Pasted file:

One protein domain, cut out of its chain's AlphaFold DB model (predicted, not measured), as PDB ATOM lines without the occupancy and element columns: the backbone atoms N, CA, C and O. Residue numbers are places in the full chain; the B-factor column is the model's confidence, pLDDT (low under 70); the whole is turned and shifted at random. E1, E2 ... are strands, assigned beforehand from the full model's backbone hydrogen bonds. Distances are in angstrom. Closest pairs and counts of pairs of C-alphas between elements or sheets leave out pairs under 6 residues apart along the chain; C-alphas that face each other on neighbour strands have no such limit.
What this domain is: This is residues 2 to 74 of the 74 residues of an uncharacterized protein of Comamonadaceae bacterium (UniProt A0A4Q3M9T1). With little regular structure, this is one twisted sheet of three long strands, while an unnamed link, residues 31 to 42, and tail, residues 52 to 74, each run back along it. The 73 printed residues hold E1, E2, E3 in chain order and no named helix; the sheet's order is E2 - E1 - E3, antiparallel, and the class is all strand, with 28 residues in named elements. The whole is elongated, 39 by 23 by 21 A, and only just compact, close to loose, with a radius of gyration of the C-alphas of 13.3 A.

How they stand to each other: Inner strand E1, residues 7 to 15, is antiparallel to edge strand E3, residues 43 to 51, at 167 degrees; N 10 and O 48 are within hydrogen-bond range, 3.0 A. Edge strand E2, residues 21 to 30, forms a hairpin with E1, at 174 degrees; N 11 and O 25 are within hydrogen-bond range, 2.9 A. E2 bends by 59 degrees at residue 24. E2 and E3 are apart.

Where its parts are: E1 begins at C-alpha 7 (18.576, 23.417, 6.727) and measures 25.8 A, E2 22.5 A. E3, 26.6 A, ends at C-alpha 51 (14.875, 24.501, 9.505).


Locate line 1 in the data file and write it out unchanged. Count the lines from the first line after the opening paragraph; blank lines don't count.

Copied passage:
What this domain is: This is residues 2 to 74 of the 74 residues of an uncharacterized protein of Comamonadaceae bacterium (UniProt A0A4Q3M9T1). With little regular structure, this is one twisted sheet of three long strands, while an unnamed link, residues 31 to 42, and tail, residues 52 to 74, each run back along it. The 73 printed residues hold E1, E2, E3 in chain order and no named helix; the sheet's order is E2 - E1 - E3, antiparallel, and the class is all strand, with 28 residues in named elements. The whole is elongated, 39 by 23 by 21 A, and only just compact, close to loose, with a radius of gyration of the C-alphas of 13.3 A.